Once upon a time, this was the point of laws and customs: to provide a framework that would allow all parties involved to find a better place, to heal and to protect the community as a whole from further damage. But somewhere along the way, (personally, I blame Hammurabi) we switched to a system of retribution. And retribution, at it’s best, helps nothing. At it’s worst, it makes the entire situation far worse.
So what alternative do we have? I, personally, would love to see the entire system scrapped as a bad idea. Start fresh with entirely different principles and goals. I believe that his is intimately tied up with building new cultures and new lifestyle systems. However, there is a movement to try and re-frame our justice systems within the current paradigm: Restorative Justice is based upon traditional, tribal methodologies of solving dispute and slights (big or small). It is not a simple process, involving everyone impacted by the harmful action as well as everyone involved in perpetrating the harmful action as well as facilitators skilled in the process of Restorative Justice. What they do is bring everyone together and give everyone the opportunity to express themselves, allow the perpetrators to face, and embrace, the consequences of their actions. And then discuss and find consensus on what action is necessary to repair the harm that has been done.
It sounds pretty damn idealistic, but in fact, it has been very effective in a number of cases. Bishop Desmond Tutu supported The Truth and Reconciliation Commission in South Africa as a tool to heal the damage of apartheid:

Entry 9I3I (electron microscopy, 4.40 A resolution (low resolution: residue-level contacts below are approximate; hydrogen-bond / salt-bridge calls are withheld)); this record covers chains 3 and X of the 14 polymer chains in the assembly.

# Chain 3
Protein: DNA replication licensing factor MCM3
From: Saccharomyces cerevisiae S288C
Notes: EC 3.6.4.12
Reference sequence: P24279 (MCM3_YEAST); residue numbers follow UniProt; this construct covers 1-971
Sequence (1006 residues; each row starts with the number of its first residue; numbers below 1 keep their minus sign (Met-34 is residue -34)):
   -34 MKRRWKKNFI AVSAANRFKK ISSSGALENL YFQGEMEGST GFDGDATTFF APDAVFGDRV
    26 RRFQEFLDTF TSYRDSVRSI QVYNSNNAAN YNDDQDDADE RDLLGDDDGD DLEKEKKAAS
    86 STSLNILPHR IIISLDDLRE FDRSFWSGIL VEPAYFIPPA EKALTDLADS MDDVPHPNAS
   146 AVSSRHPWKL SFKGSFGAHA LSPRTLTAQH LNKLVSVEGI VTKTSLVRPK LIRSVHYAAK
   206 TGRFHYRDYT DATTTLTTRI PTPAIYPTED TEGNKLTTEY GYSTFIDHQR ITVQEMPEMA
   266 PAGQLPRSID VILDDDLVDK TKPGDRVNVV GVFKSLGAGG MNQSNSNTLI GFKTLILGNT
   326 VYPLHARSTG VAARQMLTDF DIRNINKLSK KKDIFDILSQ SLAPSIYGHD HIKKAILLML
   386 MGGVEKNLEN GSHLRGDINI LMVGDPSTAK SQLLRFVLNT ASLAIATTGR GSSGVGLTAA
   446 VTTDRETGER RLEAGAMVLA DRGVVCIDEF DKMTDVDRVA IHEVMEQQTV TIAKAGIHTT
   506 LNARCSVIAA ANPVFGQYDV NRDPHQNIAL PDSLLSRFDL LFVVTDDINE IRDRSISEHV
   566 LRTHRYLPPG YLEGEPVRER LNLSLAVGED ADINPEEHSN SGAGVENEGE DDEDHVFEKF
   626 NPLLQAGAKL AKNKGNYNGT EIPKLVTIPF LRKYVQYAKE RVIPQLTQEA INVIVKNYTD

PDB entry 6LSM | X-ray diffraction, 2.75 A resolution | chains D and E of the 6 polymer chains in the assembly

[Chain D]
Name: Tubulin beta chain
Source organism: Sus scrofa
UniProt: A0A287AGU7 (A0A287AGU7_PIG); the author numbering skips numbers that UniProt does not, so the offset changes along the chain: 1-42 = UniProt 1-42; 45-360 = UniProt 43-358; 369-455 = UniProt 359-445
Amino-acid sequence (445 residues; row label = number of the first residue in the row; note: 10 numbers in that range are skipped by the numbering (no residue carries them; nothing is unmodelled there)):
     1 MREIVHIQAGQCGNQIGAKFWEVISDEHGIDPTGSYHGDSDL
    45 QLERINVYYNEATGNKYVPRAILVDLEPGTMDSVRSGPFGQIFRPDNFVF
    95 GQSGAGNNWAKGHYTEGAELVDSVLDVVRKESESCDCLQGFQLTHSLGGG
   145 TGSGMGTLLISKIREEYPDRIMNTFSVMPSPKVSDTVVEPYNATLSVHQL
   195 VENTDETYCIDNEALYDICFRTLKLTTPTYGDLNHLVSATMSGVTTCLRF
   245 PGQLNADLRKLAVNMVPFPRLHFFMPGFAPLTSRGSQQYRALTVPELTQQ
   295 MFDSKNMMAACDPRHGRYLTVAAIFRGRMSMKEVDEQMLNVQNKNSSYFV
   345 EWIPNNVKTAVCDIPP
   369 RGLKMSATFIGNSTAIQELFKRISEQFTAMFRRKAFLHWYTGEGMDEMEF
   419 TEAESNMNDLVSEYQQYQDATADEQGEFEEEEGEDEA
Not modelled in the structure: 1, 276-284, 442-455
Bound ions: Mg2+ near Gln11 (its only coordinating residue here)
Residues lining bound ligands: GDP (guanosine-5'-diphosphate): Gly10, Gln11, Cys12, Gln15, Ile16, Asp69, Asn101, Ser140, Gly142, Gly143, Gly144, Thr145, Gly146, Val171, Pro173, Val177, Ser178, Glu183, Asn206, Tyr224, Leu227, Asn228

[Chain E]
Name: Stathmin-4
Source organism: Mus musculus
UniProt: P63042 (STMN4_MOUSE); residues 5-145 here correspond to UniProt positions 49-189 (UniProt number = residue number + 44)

South Africa surprised many outside observers, who expected that the fall of apartheid would spawn further violence as victims of discrimination lashed out at their former oppressors, he said. Instead, the country showed that a program of “restorative justice” could help right past wrongs without resorting to retribution.
The Truth and Reconciliation Commission promoted truth-telling and forgiveness instead of violence and reprisals, he said. By establishing the commission, Tutu said, South Africa avoided two equally bad choices: a series of Nuremberg-style trials, or the sort of amnesty that would attempt to hide old injustices.
By fostering accountability and forgiveness, Tutu said, the commission gave South Africa a restorative justice that promoted healing over punishment and reconciliation over revenge.
Likewise, there has been a growing movement in Canada, starting with First Nations Peoples and spreading into other areas of the country as its success has become apparent. It has been clear in Canada that Restorative Justice Programs can not completely supplant Retributive Justice in all cases (in mass society), yet the movement continues to grow and show great promise.
Like so many of my complaints about out modern mass society, this issue comes down to one basic critique: does our current legal system work for people. I would say no, absolutely not, rather the opposite. And if does not work for people, then what is the point?
Originally posted January 29, 2007